Dear Diary:


Today was the day for a trim. I called the barber at about eleven, and was told that no one was in the shop. So I threw on some street clothes and marched down to 81st Street, encouraged by propulsive music from the Nano. When I got to Willy’s, the chair was indeed empty, so I was in and out in twenty minutes — or however long it took to play “I Am the Walrus” and three Steely Dan classics (including “Deacon Blue”), plus ads and talk. Willy calls me “Capitán,” because he thinks that I look like Captain Smith of the Titanic. (I’m sure that I’ve told you this before, but site searches turn up nothing.) Which is fine, as long as he understands that he is keeping my beard as spruce as Captain Smith’s. My beard is the customer.

I was wondering, as I sat in the chair, if I might have done a better job of ferrying the liner across the Atlantic. Certainly not, I thought: I wouldn’t have known the first thing to do about getting out of port. We think that all that Captain Smith had to know about sailing the Titanic was to avoid icebergs. But by the time of the deadly collision, he had already made countless correct decisions, I’m sure. Maybe not. But nobody tells me that I look like Kenneth More.

Is the Enlightenment at fault here? Is that the source of the idea that any intelligent person can take on any job, with a little bit of practice? How dearly we have paid for this misapprehension in recent times! The lumières were largely unaware, from what I can tell, of the role of conditioning, not just upon muscles (which they must have guessed at) but upon the brain as well. They seem to have had a resistance to the idea that repetition (which they saw as drudgery) was essential to mastery. I don’t know; I’ve never read anything about Enlightenment thinkers on that level. It’s easy to find out what they thought. But what about what they didn’t think about?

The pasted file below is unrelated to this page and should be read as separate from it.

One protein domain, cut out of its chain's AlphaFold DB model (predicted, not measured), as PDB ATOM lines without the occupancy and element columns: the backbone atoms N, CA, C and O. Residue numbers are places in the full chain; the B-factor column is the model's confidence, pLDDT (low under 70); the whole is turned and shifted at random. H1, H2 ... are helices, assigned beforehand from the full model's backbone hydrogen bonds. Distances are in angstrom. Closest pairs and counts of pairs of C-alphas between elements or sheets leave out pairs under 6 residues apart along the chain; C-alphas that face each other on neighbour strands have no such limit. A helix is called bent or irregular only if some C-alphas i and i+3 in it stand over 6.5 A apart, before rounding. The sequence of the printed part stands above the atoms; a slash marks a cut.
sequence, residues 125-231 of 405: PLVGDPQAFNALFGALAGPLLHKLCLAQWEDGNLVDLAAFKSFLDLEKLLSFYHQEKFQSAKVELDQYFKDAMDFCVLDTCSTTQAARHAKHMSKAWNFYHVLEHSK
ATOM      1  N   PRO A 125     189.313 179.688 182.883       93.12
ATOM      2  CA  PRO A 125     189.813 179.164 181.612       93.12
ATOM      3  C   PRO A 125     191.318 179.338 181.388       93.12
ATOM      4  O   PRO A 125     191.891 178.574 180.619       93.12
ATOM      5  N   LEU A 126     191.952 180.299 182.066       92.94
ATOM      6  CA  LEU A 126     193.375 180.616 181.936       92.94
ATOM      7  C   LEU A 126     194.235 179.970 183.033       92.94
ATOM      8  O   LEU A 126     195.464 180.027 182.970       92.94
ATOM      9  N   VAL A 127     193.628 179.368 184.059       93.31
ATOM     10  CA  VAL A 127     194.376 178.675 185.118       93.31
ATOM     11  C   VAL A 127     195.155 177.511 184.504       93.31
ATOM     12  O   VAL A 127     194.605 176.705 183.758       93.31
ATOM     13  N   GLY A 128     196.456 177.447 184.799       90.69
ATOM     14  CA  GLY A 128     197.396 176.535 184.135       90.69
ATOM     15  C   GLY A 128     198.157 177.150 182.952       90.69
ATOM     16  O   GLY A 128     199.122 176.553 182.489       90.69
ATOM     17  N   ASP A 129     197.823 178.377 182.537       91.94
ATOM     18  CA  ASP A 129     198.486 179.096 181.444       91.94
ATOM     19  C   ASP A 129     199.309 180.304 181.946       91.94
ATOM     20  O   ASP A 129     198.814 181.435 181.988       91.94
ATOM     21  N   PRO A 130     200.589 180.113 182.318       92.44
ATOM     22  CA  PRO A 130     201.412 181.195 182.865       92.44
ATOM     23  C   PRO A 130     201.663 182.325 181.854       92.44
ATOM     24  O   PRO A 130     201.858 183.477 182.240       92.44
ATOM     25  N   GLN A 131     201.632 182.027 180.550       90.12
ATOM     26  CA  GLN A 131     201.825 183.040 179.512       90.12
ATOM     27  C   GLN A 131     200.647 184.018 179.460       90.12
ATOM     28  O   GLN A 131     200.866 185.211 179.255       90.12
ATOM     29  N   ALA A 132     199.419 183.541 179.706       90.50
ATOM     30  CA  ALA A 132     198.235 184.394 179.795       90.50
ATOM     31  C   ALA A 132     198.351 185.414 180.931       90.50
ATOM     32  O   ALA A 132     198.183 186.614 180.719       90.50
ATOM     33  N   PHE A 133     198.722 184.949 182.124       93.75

Had things worked out differently, for example, Aristotle would have been an intellectual  polestar of the Enlightenment. Instead, because of the abuse to which his scientific ideas had been subjected by medieval thinkers, Aristotle was a byword for passé. The substance of Aristotle’s scientific thought is, indeed, intrinsically useless, and of no more than historical interest. But Aristotle’s optimism about the benefits of learning about the world shares the Enlightenment’s watermark.

From Willy’s, I walked over to Crawford Doyle. I’ve been meaning to buy Gail Collins’s new book there for ages, and I shouldn’t have been surprised if they no longer had a copy ready to hand. But they did. I adore Gail Collins in the way that we all used to adore Russell Baker (and still do!); we all wish that we could be as funny at self-deprecation as they are. The new book is about feminism, a public issue now for almost forty years. I don’t think that the number of decades had anything to do with my also buying Peter Wilson’s new book, although “The Thirty Years War” will, I expect, turn out to be the perfect title for a book about gay marriage in America.  

I wish I knew whether Willy means “Capitán” as a compliment. I would say that he does, as a matter of professional prudence — that he sees in me a resemblance to great Edwardian personages. And yet, it might really be a resemblance to great Edwardian jackasses, to the clueless pooh-bahs who dragged the world into the Great War. It may be that, for Willy, there’s no difference between Tweedle-Dum and Tweedle-Dee.

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